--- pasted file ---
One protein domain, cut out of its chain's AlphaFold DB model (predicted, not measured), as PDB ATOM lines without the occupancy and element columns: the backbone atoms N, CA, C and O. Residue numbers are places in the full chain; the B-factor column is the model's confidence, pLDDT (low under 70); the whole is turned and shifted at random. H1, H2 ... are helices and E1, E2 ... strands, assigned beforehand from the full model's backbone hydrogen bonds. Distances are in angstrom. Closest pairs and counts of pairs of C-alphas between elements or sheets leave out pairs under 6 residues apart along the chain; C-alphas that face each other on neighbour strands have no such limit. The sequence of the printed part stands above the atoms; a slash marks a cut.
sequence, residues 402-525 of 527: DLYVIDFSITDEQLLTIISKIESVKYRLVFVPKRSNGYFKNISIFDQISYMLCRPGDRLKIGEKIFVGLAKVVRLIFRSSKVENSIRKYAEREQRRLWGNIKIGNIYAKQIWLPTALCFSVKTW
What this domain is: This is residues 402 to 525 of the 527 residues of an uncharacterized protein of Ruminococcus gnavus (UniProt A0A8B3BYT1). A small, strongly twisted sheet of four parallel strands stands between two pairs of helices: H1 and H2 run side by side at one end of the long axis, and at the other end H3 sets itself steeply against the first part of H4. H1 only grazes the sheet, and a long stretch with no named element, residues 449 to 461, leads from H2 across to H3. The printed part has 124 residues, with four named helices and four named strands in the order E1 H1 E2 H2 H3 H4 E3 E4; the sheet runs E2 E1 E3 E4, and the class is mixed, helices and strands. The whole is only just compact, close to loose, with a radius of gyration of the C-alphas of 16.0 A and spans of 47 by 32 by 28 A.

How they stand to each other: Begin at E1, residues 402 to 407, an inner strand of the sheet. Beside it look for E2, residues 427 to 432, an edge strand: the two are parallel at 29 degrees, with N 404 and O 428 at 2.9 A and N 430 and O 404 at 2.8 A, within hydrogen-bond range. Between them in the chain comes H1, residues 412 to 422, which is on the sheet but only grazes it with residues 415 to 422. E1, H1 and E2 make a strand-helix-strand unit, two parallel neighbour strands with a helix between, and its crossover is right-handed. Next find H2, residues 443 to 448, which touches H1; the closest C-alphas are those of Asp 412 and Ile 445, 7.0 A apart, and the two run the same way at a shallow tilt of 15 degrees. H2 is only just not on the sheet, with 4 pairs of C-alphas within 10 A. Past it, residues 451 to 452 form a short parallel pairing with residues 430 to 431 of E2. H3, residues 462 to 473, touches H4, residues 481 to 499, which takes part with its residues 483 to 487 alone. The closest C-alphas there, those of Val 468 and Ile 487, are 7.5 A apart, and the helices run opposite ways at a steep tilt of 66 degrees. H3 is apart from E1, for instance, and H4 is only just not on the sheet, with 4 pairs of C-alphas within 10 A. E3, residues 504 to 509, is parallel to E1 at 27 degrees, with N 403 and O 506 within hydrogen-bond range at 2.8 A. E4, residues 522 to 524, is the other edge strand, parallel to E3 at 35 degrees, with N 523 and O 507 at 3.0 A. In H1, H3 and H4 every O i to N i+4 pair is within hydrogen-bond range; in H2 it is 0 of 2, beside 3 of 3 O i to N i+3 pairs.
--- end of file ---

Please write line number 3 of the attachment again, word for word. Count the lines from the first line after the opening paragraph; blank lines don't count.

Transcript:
How they stand to each other: Begin at E1, residues 402 to 407, an inner strand of the sheet. Beside it look for E2, residues 427 to 432, an edge strand: the two are parallel at 29 degrees, with N 404 and O 428 at 2.9 A and N 430 and O 404 at 2.8 A, within hydrogen-bond range. Between them in the chain comes H1, residues 412 to 422, which is on the sheet but only grazes it with residues 415 to 422. E1, H1 and E2 make a strand-helix-strand unit, two parallel neighbour strands with a helix between, and its crossover is right-handed. Next find H2, residues 443 to 448, which touches H1; the closest C-alphas are those of Asp 412 and Ile 445, 7.0 A apart, and the two run the same way at a shallow tilt of 15 degrees. H2 is only just not on the sheet, with 4 pairs of C-alphas within 10 A. Past it, residues 451 to 452 form a short parallel pairing with residues 430 to 431 of E2. H3, residues 462 to 473, touches H4, residues 481 to 499, which takes part with its residues 483 to 487 alone. The closest C-alphas there, those of Val 468 and Ile 487, are 7.5 A apart, and the helices run opposite ways at a steep tilt of 66 degrees. H3 is apart from E1, for instance, and H4 is only just not on the sheet, with 4 pairs of C-alphas within 10 A. E3, residues 504 to 509, is parallel to E1 at 27 degrees, with N 403 and O 506 within hydrogen-bond range at 2.8 A. E4, residues 522 to 524, is the other edge strand, parallel to E3 at 35 degrees, with N 523 and O 507 at 3.0 A. In H1, H3 and H4 every O i to N i+4 pair is within hydrogen-bond range; in H2 it is 0 of 2, beside 3 of 3 O i to N i+3 pairs.